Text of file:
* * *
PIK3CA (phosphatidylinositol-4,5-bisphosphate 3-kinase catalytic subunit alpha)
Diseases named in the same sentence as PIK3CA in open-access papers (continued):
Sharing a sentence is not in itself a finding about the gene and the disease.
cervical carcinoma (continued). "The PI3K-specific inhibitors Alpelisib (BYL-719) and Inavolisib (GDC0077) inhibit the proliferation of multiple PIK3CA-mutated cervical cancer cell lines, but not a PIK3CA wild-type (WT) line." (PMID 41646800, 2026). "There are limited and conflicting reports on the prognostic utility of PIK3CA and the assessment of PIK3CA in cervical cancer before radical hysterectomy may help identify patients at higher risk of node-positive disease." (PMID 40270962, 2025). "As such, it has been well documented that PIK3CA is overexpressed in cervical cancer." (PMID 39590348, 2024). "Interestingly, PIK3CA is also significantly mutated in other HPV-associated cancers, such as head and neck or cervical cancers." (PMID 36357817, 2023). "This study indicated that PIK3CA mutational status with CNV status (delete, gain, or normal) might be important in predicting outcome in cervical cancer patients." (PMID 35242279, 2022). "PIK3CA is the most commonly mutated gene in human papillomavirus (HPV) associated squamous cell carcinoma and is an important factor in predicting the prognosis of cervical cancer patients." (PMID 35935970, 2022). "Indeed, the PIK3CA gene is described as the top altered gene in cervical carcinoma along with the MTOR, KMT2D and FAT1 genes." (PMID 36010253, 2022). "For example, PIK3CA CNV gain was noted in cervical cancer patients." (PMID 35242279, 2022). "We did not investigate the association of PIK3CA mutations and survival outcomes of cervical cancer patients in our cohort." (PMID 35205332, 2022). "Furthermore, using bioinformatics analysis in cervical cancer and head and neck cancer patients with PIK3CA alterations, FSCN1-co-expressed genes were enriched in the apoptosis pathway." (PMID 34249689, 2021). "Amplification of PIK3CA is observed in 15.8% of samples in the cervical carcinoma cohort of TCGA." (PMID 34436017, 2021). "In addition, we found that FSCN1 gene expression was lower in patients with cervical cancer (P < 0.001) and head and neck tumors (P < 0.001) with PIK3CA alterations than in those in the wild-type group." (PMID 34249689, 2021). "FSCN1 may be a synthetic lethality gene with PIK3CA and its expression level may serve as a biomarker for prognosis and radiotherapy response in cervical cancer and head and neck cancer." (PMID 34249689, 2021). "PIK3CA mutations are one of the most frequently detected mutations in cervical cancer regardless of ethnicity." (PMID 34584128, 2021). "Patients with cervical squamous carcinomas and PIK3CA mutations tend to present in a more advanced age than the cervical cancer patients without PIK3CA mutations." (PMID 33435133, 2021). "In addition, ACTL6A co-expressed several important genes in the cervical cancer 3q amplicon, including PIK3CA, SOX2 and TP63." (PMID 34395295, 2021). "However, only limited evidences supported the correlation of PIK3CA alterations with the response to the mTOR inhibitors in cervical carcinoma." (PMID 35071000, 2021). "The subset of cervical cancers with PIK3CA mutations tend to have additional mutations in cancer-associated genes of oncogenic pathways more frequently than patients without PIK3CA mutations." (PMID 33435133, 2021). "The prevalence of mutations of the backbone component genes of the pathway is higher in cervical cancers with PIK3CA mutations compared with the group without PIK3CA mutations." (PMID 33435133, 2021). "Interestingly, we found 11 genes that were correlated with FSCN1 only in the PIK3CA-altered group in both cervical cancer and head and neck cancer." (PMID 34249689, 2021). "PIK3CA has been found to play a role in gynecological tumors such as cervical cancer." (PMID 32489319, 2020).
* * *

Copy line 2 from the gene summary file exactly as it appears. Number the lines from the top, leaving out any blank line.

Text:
Diseases named in the same sentence as PIK3CA in open-access papers (continued):